World Leaders React to the Breaching of the Capitol


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World Leaders React to the Breaching of the Capitol

Kevin Bongiorno, Staff Writer

In the aftermath of the siege of the United States Capitol Building, leaders around the world were quick to release statements regarding the shocking event. Unlike the abundantly clear divisions on display in Congress on Wednesday, many top leaders from around the world were united in their messages to the US. 

Our northern neighbors wasted no time commenting on the history that was unfolding in Washington, DC. Canadian Prime Minister Justin Trudeau tweeted at 6:17pm, just minutes after the Capitol was secured from protesters, saying, “Canadians are deeply disturbed and saddened by the attack on democracy in the United States, our closest ally and neighbour. Violence will never succeed in overruling the will of the people. Democracy in the US must be upheld – and it will be.”

About two hours after Trudeau’s tweet, French President Emmanuel Macron posted a two minute and fifty-seven second video with the caption, “We believe in Democracy.” In the video, President Macron spoke about the long history France has with the United States and said they stand with our country and our shared ideals of freedom and independence. He also spoke of the need to accept the results of a free and fair election – specifically stating that the US Congress was meeting to certify President-elect Biden’s victory.

In a bit of a change of tone from other world leaders, German Chancellor Angela Merkel directly denounced not only just the riot at the Capitol, but also directly placed the blame on President Trump. The Chancellor said, “I deeply regret that since November, President Trump has not accepted that he lost, and did not do so again yesterday. He stoked uncertainties about the election outcome, and that created an atmosphere that made the events of last night possible.” Merkel did in fact join in with other US allies in affirming the strength and faith they have in our country’s democracy.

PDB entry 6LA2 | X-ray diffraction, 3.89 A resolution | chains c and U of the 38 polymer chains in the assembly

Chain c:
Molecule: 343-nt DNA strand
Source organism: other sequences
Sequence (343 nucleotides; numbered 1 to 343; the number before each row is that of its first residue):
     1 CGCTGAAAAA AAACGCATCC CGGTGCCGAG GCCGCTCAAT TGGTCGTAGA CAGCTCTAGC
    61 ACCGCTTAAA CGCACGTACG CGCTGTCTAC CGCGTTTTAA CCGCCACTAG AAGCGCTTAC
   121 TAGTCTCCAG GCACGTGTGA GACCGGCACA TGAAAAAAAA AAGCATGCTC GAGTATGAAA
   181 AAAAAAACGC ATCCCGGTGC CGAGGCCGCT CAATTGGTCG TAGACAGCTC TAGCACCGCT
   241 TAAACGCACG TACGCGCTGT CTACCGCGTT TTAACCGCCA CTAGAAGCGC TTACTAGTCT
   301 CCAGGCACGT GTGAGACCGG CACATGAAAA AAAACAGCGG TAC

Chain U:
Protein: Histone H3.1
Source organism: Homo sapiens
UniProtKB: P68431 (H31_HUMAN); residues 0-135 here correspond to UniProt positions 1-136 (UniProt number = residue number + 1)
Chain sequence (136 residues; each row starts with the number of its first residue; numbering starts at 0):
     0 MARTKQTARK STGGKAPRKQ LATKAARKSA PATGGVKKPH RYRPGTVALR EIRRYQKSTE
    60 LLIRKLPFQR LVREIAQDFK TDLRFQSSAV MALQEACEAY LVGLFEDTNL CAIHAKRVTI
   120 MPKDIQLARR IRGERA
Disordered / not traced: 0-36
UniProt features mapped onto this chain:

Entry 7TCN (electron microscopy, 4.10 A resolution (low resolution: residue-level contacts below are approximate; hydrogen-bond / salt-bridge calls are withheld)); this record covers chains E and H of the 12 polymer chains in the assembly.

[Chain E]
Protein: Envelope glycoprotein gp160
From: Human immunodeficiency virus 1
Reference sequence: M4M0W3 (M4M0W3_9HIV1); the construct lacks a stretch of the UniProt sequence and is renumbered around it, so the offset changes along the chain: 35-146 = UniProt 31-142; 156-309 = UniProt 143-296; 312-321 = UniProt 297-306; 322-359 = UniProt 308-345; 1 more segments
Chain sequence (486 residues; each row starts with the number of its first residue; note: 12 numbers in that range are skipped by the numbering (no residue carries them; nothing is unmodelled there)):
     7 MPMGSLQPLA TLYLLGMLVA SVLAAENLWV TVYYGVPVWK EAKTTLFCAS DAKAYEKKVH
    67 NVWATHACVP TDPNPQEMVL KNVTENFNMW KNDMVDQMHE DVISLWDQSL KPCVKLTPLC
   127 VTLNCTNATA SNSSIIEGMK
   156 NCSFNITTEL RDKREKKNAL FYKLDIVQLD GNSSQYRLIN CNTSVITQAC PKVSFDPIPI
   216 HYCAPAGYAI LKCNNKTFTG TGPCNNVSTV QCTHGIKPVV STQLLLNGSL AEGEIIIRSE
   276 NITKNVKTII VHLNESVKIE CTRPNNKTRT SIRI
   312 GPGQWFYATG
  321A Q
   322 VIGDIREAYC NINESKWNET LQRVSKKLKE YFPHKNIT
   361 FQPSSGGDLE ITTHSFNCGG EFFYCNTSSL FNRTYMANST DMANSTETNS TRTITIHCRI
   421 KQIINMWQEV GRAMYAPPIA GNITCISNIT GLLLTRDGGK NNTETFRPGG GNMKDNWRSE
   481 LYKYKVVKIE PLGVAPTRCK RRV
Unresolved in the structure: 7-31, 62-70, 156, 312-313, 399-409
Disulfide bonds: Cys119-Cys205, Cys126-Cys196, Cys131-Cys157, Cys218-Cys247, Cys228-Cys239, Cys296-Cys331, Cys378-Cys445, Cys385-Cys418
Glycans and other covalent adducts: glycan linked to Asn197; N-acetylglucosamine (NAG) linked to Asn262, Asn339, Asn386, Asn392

Brexit leader and current British Prime Minister Boris Johnson, who notably was born in New York City, actually live tweeted during the riots, calling the scenes that were unfolding at the time “disgraceful.” The British PM also said, “the United States stands for democracy around the world and it is now vital that there should be a peaceful and orderly transfer of power.” Johnson, known for having closer ties to President Trump than most other European leaders, decried Trump’s actions of the past few months saying, “insofar as he encouraged people to storm the Capitol, and insofar as the president consistently has cast doubt on the outcome of a free and fair election, I believe that that was completely wrong.”  

In Brazil, one of President Trump’s few friends on the world stage doubled down on his support. President Jair Bolsonaro, nicknamed “The Trump of the Tropics,” reportedly told supporters “I followed everything today. You know I’m connected to Trump, right? So you already know my answer.” Bolsonaro was silent on social media and he released no official statements on the events that had unfolded in Washington. Later on, Bolsonaro continued to defend Trump’s unsupported claims of voter fraud in the US while using the opportunity to mention that it could happen in Brazil soon as well.

Russian President Vladimir Putin was notably silent both during and after the storming of the US Capitol. Putin had an unusually cozy relationship with President Trump during the last four years and was one of the last world leaders to congratulate President-Elect Joe Biden on his electoral victory, which could be indicators that the Russian strongman will remain silent. Despite Putin’s silence, the Foreign Ministry still released a statement saying, “The events in Washington show that the US electoral process is archaic, does not meet modern standards and is prone to violations.”